Feb 7, 2005
Today was a wild one. After having tea with two travelers we met at the hotel, we took a taxi to the train station for an overnight to Marrakesh. Upon arrival we saw no such train leaving at midnight. The next train to Marrakesh departed at 2:45. We grumbled at our misfortune, but soon found seats in the stations café. We ordered drinks and unfolded
Bobby's travel chess game. Bobby revenged a set of humiliating defeats by winning both games handily. I blame the blaring Moroccan music.
An hour before departure, three and a half after our arrival I realized we hadn't bought the tickets. We soon realized after this that we didn't have enough dirims to buy the tickets. I took to the now pitch black streets of Fez in search of an ATM. Thankfully I quickly found one.
An argument in the café broke out about the time I came back from the ticket counter. I gather that a group of men were brought food they did not order, and were charged for it at the end of the meal. One visibly pissed off man began to shout and point at the table, then at a restaurant employee. More employees came out into the dining area. Shouts and points were exchanged by both sides, a portly middle-aged woman taking the lead role for the restaurant, arguing with the man, the two within inches of each other. After what seemed to be ten minutes, they must have reached an agreement because the argument ended.
The Moroccan trains reminded me of the trains in the Balkans as we walked towards the platform. I was excited to finally get a chance to sleep. This excitement plundered rapidly as I walked from compartment to compartment seeing them all full. After haggling with a group of young Moroccans with the help of a wrinkled-faced Muslim woman, Bobby and I crammed into a now full compartment. It wasn't the best sleeping arrangement so we decided it would be fun to stay up for 72 hours straight... this lasted all of about twenty minutes. For the next few hours I struggled to sleep despite the crammed circumstances.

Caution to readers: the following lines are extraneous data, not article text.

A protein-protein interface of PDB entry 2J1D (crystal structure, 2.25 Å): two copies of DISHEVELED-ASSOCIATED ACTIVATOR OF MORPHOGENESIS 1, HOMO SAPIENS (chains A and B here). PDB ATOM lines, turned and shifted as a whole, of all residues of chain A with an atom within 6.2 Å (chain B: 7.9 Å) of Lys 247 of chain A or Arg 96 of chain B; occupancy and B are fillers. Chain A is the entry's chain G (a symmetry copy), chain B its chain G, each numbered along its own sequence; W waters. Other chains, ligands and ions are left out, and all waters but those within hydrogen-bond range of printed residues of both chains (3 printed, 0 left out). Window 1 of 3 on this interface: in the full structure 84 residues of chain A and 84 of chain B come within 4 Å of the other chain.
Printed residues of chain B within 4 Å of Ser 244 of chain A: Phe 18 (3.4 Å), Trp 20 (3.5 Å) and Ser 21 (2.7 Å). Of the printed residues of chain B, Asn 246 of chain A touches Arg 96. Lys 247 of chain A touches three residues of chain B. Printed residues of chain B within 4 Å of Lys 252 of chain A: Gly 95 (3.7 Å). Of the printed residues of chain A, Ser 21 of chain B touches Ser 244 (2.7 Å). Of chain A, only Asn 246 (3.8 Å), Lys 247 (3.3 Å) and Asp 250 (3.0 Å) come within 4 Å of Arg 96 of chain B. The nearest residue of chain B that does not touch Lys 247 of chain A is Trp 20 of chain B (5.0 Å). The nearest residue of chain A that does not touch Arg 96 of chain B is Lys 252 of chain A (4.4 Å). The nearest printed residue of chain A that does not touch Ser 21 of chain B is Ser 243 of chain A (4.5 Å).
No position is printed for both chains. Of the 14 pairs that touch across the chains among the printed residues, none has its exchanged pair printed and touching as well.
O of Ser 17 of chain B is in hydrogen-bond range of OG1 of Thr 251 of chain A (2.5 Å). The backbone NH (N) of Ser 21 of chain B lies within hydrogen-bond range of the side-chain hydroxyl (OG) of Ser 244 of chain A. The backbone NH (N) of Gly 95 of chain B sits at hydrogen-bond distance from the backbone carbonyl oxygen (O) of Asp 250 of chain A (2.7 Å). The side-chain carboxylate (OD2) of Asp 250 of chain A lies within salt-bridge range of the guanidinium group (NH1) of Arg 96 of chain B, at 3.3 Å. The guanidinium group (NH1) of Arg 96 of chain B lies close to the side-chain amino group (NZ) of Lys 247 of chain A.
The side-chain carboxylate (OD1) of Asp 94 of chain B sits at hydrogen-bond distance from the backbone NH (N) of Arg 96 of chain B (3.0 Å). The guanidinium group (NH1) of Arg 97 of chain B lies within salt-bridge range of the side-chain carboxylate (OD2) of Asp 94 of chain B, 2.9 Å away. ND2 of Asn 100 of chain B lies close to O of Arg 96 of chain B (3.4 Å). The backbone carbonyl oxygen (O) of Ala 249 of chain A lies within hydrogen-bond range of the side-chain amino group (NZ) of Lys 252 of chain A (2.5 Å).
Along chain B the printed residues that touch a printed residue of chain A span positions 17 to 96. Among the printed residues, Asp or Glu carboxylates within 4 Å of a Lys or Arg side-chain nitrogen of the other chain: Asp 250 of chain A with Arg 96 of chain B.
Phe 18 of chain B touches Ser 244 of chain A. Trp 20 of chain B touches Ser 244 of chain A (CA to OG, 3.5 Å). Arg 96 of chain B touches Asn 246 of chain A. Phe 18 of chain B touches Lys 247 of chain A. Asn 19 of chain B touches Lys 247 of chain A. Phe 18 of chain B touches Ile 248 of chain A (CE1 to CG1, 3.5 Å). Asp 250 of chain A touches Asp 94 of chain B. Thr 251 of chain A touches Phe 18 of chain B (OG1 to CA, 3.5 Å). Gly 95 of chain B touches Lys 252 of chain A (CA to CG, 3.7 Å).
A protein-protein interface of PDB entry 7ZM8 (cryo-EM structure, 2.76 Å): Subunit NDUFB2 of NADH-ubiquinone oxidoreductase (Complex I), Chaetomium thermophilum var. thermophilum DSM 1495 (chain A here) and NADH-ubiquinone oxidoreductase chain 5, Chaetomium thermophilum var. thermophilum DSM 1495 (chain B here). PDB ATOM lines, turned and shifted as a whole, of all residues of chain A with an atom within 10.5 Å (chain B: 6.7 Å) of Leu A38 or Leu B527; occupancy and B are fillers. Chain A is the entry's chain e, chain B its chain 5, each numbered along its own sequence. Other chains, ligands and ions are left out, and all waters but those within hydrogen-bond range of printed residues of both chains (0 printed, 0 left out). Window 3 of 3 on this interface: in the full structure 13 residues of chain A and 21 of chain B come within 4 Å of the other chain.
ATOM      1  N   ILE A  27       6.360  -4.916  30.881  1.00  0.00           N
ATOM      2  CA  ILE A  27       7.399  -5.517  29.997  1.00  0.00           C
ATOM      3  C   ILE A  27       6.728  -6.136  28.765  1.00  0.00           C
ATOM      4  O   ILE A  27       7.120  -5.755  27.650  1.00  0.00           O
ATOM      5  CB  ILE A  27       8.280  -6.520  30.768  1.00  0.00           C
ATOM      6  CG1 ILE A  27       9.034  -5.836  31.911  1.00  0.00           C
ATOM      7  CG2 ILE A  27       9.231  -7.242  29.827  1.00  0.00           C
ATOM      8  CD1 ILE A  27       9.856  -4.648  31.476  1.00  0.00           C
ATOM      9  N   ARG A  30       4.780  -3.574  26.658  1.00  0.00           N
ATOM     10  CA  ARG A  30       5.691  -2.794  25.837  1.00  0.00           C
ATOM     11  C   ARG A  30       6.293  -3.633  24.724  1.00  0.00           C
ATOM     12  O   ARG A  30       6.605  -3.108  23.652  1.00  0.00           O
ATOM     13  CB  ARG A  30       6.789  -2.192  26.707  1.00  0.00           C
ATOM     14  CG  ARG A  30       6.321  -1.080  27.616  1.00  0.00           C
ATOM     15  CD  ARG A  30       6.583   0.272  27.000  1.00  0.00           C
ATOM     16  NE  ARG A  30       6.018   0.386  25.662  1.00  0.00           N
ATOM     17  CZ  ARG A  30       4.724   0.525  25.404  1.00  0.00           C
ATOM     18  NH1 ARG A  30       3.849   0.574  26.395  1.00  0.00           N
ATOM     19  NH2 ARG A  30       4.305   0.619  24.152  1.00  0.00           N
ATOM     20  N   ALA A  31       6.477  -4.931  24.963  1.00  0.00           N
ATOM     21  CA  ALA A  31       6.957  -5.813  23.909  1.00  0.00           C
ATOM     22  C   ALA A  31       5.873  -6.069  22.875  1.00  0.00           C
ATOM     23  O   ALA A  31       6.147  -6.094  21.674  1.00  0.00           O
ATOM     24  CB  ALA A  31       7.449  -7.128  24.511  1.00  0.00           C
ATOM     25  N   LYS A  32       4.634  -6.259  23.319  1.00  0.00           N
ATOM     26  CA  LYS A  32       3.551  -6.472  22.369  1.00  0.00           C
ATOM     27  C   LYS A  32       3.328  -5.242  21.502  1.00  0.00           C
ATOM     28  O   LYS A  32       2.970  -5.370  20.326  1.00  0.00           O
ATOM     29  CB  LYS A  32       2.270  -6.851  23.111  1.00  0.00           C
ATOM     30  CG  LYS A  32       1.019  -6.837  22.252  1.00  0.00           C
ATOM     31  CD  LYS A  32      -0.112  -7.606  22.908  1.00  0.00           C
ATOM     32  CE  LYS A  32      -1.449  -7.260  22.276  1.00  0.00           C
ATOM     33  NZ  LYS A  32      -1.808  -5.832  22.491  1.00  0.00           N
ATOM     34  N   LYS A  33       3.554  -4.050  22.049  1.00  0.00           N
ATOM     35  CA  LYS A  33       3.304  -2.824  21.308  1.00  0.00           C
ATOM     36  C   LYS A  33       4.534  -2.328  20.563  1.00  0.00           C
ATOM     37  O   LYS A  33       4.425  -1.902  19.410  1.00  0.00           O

An hour before Casa Blanca we were able to stretch out a bit after four of the people in the compartment de-boarded. We transferred trains in Casa and found a car with only two people. This was optimal and when the two men left the next stop, Bobby and I slept like babies until we arrived in Marrakesh.
Our taxi driver was the happiest cabbie in the world, shouting out facts about Marrakesh. He spoke three languages, which he felt was not enough. Right away I was struck by the differences between Marrakesh and what I have seen in Morocco so far. First of all, the landscape is drier, brown, less mountainous, and more what I would have thought Africa to look like. With that said, the city itself if beautiful. The trash I had become accustomed to was nowhere to be seen. Many streets are lined in palm trees and fairly exotic. As the taxi driver talked away, he maneuvered through the busy, and what seems to be law-free streets of Marrakesh. The ride cost only two euro.